Lizzie May 29

Lizzie is a welcome visitor to the farm, full of life and happiness and excitement and wonder. Boisterous and hyperactive, she charges into the wild of weedy fields, ready and willing to meet and master new adventures. Her youthful enthusiasm triggers the release of some combination of endorphins in my own body, lightening my step on a cool spring morning in the North Country at a time when my tread has become labored and heavy.

Lizzie is pure fun. A four-month-old yellow Labrador retriever, she is joyful, beautiful, strong, and well-built – and she smells nice. She is bold, but she is also eager to please and quick to comprehend and abide by the new rules of proper behavior she is learning. This most pleasant combination of personality traits in a hunting dog is more rare than you might think. Lizzie is aggressive but not stubborn, sensitive but not soft, clever but not cunning, attentive but not fixated, obedient but not submissive, affectionate but not doting. She has the makings of an outstanding bird dog.

She reveals these character traits all though our morning walk as she charges forth, explores, hunts, examines, reacts, seeks affirmation, responds, and remembers. Her steep learning curve afield is partly due to the instruction she is receiving from Abbey, my six-year-old French spaniel who is leading the morning walk and (reluctantly) teaching Lizzie the basic skills of the bird dog trade. But mostly Lizzie’s talents can be attributed to her good breeding and the affection she received in the first few weeks of her life.

The key to success as a bird dog trainer is to choose a puppy that was born of canine parents who are both good hunters and that is emotionally secure because of much attention from and gentle handling by its human family. Add two or three 30-minute training sessions each day for six months (even the most talented dog has to learn The Eight Commandments to be the best hunting partner it can be), and your friends will be amazed that a clod like you could become such an amazing dog trainer.

Lizzie is a “loaner puppy”: I am boarding her a day here and a day there while her family deals with some health issues. Each of these days brings back memories of a long-ago time when I thought myself an accomplished trainer of bird dogs, despite the clod that I am. We are working, Lizzie and I, on a few of those Eight Commandments whenever she is here on the farm, but mostly I am renewing my sense of astonishment with the retrieving desire and skill of the Labrador breed.

Throw the retrieving dummy as far as I can, hold her as long as I want, and when released she is a guided missile to the “dead bird,” never wavering from the most direct line, never under-casting, seldom over-casting, using her nose like a pro in heavy cover, racing back to me with the retrieving buck firmly in her mouth, then sitting to offer, handing it to me on command. I did not teach her any of this. It is instinctive. And that is the thrill and the wonder.

Sleeping LizzieAs with any hard-driving puppy, Lizzie’s exuberance and drive hit the wall at a certain point, and I am careful to pay heed. We retire to the Clubhouse, and while I sit in my easy chair, light a cigar, and re-read any of a dozen much-thumbed dog training books from my bookshelves, Lizzie collapses on the floor at my feet and is soon snoring. I do not regard snoring as a fault in a bird dog. After all, imitation of the master’s style is the most sincere compliment.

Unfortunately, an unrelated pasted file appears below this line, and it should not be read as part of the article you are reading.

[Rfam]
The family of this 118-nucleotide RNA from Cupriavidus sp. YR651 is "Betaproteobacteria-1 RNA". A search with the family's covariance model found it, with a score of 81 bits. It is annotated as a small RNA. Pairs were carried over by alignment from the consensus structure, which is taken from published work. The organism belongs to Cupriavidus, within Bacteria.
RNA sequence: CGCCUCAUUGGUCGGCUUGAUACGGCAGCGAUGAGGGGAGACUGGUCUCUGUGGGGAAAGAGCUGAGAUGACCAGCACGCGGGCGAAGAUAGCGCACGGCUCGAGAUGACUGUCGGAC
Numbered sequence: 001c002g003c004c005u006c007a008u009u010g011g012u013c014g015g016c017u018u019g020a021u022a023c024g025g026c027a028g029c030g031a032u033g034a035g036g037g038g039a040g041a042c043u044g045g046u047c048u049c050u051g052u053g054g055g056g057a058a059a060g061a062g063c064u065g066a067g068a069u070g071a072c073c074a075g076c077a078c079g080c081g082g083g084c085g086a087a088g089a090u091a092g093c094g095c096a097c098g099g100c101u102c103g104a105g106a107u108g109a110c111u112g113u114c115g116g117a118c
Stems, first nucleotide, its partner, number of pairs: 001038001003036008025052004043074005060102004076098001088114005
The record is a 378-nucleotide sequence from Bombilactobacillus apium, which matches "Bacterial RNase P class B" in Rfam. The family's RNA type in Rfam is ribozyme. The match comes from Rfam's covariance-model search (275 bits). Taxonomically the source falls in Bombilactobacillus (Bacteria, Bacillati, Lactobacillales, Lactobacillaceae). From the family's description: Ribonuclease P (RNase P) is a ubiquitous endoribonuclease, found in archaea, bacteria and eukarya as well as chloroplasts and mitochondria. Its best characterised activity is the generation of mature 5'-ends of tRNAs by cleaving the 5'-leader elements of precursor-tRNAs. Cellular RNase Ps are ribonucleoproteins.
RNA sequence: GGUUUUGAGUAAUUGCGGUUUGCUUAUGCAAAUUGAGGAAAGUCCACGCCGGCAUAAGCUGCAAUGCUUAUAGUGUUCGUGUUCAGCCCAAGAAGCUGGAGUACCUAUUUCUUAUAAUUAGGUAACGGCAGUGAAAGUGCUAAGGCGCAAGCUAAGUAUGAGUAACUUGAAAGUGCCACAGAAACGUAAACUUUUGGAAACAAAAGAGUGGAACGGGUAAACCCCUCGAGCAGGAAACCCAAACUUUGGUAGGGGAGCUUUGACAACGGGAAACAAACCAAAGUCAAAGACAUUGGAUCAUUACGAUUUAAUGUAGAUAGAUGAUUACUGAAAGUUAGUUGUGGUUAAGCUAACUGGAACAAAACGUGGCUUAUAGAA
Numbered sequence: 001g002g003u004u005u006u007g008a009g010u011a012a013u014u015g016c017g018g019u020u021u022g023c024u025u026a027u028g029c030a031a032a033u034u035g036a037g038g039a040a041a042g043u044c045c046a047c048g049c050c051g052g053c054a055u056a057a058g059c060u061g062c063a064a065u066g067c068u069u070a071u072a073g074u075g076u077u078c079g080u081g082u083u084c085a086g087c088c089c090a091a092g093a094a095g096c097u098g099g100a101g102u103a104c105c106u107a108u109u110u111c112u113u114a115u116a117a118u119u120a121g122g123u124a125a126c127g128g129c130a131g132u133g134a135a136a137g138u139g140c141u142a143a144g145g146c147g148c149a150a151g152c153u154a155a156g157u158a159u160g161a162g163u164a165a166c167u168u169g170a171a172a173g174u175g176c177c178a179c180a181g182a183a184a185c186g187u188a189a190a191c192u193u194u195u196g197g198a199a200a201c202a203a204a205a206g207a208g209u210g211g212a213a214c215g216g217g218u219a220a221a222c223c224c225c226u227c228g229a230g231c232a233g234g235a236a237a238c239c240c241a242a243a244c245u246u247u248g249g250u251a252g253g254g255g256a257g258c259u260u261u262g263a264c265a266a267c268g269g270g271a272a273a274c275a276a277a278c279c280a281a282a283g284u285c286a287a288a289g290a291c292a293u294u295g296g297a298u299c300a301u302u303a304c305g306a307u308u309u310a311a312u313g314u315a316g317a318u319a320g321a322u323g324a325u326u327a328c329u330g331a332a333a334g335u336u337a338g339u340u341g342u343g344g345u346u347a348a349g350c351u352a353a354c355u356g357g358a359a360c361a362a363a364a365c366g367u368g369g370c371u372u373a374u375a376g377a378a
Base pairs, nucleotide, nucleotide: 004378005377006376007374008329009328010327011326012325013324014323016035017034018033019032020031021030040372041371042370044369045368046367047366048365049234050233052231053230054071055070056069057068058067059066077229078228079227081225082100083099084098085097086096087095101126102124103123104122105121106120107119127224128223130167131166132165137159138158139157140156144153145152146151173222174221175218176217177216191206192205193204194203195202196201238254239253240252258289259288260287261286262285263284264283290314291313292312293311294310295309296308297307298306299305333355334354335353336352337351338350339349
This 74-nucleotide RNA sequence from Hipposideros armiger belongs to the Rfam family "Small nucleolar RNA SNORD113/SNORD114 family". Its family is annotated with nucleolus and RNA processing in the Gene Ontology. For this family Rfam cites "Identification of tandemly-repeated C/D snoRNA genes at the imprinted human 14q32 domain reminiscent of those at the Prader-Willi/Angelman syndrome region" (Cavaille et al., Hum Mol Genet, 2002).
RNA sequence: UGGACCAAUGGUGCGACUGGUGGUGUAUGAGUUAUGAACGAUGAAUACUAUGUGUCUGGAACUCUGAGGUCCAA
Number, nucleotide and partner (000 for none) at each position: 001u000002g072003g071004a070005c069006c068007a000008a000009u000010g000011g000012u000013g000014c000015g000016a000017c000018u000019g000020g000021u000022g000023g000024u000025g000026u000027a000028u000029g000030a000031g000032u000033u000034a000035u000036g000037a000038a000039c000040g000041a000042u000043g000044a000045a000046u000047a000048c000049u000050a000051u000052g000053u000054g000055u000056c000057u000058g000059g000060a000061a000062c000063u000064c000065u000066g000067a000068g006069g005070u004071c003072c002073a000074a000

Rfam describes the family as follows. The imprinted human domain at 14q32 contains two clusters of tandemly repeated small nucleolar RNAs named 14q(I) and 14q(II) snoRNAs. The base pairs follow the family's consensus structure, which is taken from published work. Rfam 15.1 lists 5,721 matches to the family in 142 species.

These days with Lizzie have awakened a yearning to find and train one more bird dog puppy of my own, but the pipedreams of an old man vanish like smoke in the wind when I match up the lists of Pros and Cons. At the top of the Cons list is the fact that it would not be fair to offer a new puppy my tacit promise of 10 years of bird hunting when I do not have 10 years of bird hunting left in me. Also, I no longer have the strength to go through another “puppy-to-put-down” cycle of life with a hunting companion who comes and claims a part of my soul in the springtime of her years and then departs with it in the winter of her seasons as she dies in my arms. As Rudyard Kipling wrote more than a century ago, “Brother and Sister I bid you beware of giving your heart to a dog to tear.”

Instead, I lash a couple pheasant wings to the retrieving buck while Lizzie sleeps, preparation for another few moments of happiness for both of us on today’s visit, hers inspired by a Labrador’s innate passion, mine by the wonder of witnessing that passion. A burst of youth’s credulous excitement flashes between us, a spark of electricity that opens my brain’s memory cells and frees the delight and enchantment of thousands of puppy training sessions over the past 50 years.

Come visit any time, Lizzie. For me, your name is Elixir.


More essays and stories about bird dogs, bird hunting, bird guns, and life in the North Country are published in my five collections of essays, available through at  Jerry Johnson Author Page


About Jerry Johnson

Curmudgeon. Bird hunter and dog trainer. Retired journalist and college public relations director. Former teacher, coach, mentor. Novelist and short story writer. Husband, father, grandfather.
This entry was posted in Bird Dogs, Bird hunting, Dog Training, Dogs, Labrador Retriever and tagged , , , . Bookmark the permalink.

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